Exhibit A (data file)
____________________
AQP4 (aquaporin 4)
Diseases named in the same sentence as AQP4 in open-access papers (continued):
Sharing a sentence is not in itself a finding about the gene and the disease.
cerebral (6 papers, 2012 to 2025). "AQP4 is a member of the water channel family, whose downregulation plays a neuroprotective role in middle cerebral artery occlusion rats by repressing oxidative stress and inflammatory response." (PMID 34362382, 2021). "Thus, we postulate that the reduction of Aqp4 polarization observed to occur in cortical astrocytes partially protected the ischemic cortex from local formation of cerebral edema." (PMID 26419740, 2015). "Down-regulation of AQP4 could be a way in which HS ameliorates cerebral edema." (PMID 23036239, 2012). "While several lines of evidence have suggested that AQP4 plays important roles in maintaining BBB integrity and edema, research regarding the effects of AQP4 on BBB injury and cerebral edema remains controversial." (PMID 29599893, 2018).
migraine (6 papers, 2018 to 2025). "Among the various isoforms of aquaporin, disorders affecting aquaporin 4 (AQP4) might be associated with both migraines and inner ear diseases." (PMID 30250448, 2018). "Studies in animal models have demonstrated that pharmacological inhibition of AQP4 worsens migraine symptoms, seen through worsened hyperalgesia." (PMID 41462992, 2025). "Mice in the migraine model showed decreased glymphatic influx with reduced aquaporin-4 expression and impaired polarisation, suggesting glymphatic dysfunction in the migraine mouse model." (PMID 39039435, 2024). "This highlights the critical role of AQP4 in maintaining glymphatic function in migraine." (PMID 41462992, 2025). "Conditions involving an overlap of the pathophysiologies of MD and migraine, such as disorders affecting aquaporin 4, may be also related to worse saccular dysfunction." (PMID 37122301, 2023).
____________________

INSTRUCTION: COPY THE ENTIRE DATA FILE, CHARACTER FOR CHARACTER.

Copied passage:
AQP4 (aquaporin 4)
Diseases named in the same sentence as AQP4 in open-access papers (continued):
Sharing a sentence is not in itself a finding about the gene and the disease.
cerebral (6 papers, 2012 to 2025). "AQP4 is a member of the water channel family, whose downregulation plays a neuroprotective role in middle cerebral artery occlusion rats by repressing oxidative stress and inflammatory response." (PMID 34362382, 2021). "Thus, we postulate that the reduction of Aqp4 polarization observed to occur in cortical astrocytes partially protected the ischemic cortex from local formation of cerebral edema." (PMID 26419740, 2015). "Down-regulation of AQP4 could be a way in which HS ameliorates cerebral edema." (PMID 23036239, 2012). "While several lines of evidence have suggested that AQP4 plays important roles in maintaining BBB integrity and edema, research regarding the effects of AQP4 on BBB injury and cerebral edema remains controversial." (PMID 29599893, 2018).
migraine (6 papers, 2018 to 2025). "Among the various isoforms of aquaporin, disorders affecting aquaporin 4 (AQP4) might be associated with both migraines and inner ear diseases." (PMID 30250448, 2018). "Studies in animal models have demonstrated that pharmacological inhibition of AQP4 worsens migraine symptoms, seen through worsened hyperalgesia." (PMID 41462992, 2025). "Mice in the migraine model showed decreased glymphatic influx with reduced aquaporin-4 expression and impaired polarisation, suggesting glymphatic dysfunction in the migraine mouse model." (PMID 39039435, 2024). "This highlights the critical role of AQP4 in maintaining glymphatic function in migraine." (PMID 41462992, 2025). "Conditions involving an overlap of the pathophysiologies of MD and migraine, such as disorders affecting aquaporin 4, may be also related to worse saccular dysfunction." (PMID 37122301, 2023).